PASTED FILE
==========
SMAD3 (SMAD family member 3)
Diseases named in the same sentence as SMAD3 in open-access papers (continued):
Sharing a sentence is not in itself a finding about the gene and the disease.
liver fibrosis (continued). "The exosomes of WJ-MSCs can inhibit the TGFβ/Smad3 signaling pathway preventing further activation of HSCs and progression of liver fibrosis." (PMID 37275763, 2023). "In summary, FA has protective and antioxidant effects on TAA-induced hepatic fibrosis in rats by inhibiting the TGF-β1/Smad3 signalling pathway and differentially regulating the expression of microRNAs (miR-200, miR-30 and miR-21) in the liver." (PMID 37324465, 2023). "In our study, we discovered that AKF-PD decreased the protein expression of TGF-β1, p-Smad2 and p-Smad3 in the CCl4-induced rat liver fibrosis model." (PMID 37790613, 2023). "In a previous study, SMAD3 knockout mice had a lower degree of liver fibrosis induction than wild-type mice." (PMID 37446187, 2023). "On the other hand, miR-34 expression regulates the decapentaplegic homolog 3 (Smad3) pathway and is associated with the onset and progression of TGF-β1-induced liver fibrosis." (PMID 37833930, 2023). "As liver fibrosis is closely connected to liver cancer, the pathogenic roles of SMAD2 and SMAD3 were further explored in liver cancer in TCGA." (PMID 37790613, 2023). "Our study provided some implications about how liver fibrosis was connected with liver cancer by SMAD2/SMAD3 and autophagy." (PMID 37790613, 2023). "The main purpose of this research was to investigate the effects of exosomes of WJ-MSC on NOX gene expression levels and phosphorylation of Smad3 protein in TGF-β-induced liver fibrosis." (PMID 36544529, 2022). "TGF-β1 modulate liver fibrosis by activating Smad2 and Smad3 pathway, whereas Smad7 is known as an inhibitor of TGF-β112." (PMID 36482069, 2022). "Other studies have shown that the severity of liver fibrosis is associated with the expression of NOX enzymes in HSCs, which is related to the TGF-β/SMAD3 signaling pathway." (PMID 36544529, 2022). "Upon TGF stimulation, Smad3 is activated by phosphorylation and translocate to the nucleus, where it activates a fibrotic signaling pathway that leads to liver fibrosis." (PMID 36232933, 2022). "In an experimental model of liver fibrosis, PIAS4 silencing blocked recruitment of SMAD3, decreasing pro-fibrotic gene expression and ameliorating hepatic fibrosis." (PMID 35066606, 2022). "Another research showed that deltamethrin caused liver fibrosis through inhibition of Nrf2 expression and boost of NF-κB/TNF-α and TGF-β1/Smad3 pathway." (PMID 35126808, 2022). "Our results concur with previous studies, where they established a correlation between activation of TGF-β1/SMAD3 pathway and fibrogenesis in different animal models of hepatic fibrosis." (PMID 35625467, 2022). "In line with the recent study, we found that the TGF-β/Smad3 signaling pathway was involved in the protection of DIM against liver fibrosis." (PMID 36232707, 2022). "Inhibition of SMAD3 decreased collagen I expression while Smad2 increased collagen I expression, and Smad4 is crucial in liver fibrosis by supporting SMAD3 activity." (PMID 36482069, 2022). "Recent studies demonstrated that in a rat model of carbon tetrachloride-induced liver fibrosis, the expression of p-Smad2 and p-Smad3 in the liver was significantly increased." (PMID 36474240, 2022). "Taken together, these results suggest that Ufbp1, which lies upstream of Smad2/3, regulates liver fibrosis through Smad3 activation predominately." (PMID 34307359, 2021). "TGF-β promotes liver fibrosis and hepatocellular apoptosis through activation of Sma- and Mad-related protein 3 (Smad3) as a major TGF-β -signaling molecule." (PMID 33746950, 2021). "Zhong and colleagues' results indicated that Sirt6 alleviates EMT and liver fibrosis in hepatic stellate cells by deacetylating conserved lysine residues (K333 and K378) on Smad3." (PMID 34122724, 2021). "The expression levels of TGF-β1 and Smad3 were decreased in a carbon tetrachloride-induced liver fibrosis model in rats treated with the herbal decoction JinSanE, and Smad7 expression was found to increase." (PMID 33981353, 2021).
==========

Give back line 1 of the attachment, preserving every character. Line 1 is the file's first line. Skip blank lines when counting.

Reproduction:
SMAD3 (SMAD family member 3)